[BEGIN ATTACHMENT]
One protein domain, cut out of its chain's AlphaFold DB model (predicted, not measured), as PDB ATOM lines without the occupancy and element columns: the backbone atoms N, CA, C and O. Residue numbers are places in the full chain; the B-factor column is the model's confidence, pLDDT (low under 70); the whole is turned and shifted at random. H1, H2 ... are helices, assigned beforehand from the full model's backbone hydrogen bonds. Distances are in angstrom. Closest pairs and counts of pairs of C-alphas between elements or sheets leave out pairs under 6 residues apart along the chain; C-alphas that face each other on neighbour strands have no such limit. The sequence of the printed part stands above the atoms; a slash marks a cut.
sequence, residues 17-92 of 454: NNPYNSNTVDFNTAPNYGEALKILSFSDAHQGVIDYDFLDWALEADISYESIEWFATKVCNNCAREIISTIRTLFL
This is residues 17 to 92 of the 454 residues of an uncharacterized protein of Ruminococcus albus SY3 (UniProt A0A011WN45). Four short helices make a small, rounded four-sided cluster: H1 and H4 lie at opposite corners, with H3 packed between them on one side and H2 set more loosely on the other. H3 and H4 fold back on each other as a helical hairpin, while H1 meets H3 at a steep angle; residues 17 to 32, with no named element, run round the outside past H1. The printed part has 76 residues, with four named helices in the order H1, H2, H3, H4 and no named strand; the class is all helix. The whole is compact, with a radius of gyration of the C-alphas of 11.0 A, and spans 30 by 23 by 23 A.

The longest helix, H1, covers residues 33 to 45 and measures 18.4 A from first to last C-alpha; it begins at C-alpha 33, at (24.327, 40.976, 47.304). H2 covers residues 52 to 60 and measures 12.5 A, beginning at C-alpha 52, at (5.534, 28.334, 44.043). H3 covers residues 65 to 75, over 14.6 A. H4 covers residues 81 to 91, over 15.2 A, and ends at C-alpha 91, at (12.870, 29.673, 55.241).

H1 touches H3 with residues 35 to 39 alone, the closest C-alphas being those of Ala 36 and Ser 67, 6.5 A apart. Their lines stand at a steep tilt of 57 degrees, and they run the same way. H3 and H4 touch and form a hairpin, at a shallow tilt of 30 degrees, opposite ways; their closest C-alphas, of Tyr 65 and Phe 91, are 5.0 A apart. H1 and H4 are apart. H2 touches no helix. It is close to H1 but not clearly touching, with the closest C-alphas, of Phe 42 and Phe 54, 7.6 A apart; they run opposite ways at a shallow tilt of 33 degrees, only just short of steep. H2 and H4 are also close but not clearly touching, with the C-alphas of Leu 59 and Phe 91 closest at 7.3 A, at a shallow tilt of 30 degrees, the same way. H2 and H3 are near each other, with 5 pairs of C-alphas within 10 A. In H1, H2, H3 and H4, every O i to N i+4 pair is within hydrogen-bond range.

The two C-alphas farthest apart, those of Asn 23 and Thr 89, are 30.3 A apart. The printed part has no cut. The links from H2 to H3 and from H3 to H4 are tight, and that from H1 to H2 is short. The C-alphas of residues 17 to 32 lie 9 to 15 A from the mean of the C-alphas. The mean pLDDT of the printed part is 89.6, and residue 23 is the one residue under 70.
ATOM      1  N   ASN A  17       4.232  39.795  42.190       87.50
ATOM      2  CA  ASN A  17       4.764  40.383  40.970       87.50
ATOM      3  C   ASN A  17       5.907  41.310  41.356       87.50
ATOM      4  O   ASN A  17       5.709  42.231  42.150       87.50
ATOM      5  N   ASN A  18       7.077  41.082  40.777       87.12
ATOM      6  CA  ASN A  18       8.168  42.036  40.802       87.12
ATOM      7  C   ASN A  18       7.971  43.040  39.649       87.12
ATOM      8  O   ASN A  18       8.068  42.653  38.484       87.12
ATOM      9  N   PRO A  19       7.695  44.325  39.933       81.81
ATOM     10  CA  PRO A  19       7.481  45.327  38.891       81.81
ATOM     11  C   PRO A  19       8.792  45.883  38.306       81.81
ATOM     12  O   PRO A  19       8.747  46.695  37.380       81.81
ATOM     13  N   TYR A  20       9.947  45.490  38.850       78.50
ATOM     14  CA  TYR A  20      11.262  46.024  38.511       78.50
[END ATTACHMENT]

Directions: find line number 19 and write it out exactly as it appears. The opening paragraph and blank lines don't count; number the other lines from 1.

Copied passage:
ATOM     14  CA  TYR A  20      11.262  46.024  38.511       78.50